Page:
Wednesday, October 8, 2014


When they originally announced there was going to be a show based in Gotham City that wasn’t about Batman, I was intrigued. The idea of focusing on characters within the Gotham City Police Department had been done well in comics like GCPD and characters like Commissioner Jim Gordon and Detective Harvey Bullock had been interesting in plenty of different incarnations. However, the more information that began to come out about the show, the more my interest in the show began to transform into skepticism.

First and foremost, the inclusion of Batman as a 12-year-old kid who is sad about his parents dying is nothing that anybody ever wanted to see. There’s a reason that this part of Batman’s life has never been explored. Patton Oswalt has a great bit about the failing of the Star Wars prequels; he talks from the perspective of George Lucas telling him about the prequels. “You like Darth Vader, right?” “Yeah, he’s a badass!” “Great! Well, in the movie, you get to see him as a little kid and his mom dies and he’s really sad.” Effectively, this is the problem with Batman in Gotham. Darth Vader is awesome because he’s Darth Vader, just like Batman is awesome because he’s Batman.

In the second episode, “Selina Kyle,” young Bruce Wayne burns himself with a candle while listening to death metal, which is as ridiculous as it sounds. This is Gotham’s unsubtle attempt at showing how Bruce is trying to fight his fear. Audiences don’t want to see Batman as a little kid, just like they didn’t want to see Anakin Skywalker as a little kid. A character who’s renowned for being a downright badass has a lot of that taken away from him when his voice hasn’t even dropped yet. This sort of thing might have worked if we skipped from Batman being a kid to Batman in his late teens, but even then, there’s another problem: suspension of disbelief.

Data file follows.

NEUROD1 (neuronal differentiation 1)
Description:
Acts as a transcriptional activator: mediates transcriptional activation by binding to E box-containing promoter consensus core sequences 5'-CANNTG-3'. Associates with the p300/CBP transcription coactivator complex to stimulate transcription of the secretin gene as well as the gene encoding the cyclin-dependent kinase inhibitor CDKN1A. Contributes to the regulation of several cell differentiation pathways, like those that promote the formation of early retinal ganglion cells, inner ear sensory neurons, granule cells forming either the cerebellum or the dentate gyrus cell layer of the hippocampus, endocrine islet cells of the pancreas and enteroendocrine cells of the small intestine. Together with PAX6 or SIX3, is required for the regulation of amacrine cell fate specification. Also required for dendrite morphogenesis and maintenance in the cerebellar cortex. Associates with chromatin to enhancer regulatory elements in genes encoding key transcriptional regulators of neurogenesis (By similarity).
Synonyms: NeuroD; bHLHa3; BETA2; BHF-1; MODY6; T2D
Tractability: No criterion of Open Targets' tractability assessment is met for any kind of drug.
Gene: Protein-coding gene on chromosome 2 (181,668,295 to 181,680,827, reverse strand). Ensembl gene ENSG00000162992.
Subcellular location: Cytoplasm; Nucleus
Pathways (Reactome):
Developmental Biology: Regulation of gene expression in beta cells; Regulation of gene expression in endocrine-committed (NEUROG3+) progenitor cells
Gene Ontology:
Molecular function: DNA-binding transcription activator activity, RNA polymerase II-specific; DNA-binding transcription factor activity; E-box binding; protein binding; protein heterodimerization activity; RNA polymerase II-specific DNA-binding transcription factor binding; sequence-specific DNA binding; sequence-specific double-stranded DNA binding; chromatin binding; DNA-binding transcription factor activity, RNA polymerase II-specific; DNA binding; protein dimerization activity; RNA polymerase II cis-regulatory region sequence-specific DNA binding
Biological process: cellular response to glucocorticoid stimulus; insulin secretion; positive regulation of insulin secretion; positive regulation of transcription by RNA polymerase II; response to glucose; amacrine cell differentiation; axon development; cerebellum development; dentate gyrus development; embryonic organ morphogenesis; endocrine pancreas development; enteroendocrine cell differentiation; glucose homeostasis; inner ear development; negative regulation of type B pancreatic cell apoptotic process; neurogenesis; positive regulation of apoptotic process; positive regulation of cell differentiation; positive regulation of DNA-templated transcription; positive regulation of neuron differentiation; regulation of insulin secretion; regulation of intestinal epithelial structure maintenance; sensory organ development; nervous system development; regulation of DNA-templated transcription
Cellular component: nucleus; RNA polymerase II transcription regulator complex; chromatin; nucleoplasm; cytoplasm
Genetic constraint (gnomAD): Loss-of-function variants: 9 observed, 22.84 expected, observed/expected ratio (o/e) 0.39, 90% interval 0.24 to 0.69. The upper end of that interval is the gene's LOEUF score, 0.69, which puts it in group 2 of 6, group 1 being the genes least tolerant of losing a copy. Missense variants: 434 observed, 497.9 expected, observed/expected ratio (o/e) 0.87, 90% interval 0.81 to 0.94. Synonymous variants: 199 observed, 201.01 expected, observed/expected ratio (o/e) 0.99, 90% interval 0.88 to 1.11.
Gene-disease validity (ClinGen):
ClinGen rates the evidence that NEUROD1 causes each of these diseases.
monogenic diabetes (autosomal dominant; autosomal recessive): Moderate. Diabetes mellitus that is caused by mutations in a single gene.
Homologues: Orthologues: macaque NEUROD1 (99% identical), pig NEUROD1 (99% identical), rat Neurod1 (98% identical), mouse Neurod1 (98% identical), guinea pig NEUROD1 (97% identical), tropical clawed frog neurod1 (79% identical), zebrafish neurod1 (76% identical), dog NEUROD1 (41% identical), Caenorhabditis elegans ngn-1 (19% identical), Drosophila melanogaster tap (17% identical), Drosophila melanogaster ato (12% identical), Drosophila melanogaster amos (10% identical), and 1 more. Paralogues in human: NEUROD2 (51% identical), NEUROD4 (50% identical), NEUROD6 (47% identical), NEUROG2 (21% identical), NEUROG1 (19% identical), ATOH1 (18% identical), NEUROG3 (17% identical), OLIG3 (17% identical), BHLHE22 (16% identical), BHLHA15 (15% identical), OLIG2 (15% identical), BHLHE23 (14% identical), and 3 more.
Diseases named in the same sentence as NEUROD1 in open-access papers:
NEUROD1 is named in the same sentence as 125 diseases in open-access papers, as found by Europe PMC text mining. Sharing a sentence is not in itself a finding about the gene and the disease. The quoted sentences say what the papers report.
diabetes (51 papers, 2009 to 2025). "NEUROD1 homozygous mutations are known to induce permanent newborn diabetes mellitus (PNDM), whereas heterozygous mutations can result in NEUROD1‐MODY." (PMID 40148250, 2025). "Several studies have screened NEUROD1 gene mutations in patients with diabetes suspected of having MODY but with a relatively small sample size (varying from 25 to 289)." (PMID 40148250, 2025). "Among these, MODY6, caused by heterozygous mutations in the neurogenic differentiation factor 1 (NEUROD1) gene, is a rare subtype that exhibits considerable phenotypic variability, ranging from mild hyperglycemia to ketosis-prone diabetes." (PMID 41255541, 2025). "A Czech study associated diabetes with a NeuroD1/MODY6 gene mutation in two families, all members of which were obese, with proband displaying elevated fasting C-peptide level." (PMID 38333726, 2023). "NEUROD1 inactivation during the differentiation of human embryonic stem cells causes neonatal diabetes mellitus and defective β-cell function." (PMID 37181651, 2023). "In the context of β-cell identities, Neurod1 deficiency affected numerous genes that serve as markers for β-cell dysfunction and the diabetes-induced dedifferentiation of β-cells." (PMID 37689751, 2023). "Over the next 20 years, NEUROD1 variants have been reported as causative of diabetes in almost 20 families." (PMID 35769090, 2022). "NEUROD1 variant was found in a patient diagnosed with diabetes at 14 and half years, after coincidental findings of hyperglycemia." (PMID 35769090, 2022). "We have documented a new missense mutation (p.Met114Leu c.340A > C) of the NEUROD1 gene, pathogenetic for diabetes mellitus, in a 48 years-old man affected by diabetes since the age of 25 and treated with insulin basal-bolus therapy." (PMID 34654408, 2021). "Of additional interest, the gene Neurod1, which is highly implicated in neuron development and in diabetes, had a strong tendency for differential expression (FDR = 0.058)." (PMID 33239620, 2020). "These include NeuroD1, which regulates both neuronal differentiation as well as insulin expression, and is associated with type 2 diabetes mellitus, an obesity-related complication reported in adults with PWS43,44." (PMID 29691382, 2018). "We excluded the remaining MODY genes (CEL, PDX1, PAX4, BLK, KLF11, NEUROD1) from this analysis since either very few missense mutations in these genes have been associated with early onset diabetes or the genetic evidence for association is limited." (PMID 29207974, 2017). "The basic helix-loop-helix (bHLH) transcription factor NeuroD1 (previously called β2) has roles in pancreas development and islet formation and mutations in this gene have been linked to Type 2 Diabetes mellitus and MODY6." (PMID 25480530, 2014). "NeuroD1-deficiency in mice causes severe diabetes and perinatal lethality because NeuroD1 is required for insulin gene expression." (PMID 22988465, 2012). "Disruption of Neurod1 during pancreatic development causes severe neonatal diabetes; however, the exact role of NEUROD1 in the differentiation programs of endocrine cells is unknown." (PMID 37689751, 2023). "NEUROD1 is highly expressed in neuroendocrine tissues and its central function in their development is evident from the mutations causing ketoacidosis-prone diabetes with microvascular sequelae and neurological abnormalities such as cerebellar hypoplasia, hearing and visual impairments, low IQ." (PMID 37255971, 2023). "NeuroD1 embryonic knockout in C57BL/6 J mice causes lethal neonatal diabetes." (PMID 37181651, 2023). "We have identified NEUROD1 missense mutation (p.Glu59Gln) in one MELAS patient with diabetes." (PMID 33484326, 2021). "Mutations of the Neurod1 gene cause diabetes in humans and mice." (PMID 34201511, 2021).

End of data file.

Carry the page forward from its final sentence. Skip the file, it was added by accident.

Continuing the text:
When we look at Batman in the comics or the movies or the cartoons, we’re okay with accepting the fact that Batman is the world’s greatest detective, extremely skilled in multiple types of martial arts, and essentially a technological genius who is able to whip up gadgets like it’s nothing. If we have to see the gradual process where he does all of these things, we’re going to realize very quickly that it’s fucking impossible for a kid to learn all of this within the amount of time between his parents dying and him becoming Batman. Even with the money he has at his disposal, it’s just never going to make any feasible sense.